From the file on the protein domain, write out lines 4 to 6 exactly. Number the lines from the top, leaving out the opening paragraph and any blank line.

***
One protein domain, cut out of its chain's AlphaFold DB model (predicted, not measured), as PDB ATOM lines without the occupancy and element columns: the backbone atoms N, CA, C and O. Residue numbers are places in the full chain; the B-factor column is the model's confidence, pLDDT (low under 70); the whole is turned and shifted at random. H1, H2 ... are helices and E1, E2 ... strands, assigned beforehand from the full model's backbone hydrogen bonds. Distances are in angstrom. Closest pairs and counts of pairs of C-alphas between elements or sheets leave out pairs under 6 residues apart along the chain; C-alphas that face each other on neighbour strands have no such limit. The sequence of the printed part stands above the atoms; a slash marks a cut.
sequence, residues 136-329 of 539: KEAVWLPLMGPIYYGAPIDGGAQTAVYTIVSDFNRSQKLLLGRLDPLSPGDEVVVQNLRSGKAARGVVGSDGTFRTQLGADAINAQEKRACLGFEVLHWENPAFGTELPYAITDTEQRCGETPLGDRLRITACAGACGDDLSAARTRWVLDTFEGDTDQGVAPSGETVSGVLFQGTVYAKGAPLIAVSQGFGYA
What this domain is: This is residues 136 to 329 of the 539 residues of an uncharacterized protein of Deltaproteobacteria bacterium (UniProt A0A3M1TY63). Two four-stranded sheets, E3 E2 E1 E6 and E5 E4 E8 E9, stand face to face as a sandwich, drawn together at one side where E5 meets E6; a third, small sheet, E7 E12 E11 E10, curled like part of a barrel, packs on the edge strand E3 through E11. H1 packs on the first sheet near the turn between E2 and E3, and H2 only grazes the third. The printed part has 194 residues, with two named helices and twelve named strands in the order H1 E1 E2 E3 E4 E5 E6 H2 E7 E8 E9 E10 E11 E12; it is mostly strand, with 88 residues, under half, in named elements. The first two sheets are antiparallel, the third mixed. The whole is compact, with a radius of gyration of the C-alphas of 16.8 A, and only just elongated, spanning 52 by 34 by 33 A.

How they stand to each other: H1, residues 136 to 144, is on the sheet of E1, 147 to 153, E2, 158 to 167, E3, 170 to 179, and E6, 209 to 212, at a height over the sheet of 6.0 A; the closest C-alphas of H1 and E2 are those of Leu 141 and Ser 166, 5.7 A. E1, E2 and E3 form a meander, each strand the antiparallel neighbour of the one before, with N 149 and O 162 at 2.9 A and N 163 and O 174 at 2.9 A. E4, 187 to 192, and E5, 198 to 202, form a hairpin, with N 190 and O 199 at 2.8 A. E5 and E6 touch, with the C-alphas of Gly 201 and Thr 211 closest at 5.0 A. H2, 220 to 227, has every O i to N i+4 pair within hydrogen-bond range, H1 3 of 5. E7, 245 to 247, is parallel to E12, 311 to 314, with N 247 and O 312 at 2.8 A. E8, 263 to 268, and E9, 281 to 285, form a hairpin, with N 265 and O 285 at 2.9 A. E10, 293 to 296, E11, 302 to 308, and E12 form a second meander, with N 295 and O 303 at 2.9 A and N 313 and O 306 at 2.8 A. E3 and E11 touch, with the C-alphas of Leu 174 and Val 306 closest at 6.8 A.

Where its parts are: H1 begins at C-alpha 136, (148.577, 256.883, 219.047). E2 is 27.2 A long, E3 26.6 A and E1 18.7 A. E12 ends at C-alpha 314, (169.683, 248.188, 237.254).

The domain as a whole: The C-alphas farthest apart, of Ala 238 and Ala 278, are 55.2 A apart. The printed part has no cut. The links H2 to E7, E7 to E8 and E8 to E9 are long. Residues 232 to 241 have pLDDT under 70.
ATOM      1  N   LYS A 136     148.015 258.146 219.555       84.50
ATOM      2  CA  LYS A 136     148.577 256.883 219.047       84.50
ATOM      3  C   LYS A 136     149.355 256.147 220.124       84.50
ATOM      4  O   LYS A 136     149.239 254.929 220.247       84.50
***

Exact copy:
Where its parts are: H1 begins at C-alpha 136, (148.577, 256.883, 219.047). E2 is 27.2 A long, E3 26.6 A and E1 18.7 A. E12 ends at C-alpha 314, (169.683, 248.188, 237.254).

The domain as a whole: The C-alphas farthest apart, of Ala 238 and Ala 278, are 55.2 A apart. The printed part has no cut. The links H2 to E7, E7 to E8 and E8 to E9 are long. Residues 232 to 241 have pLDDT under 70.
ATOM      1  N   LYS A 136     148.015 258.146 219.555       84.50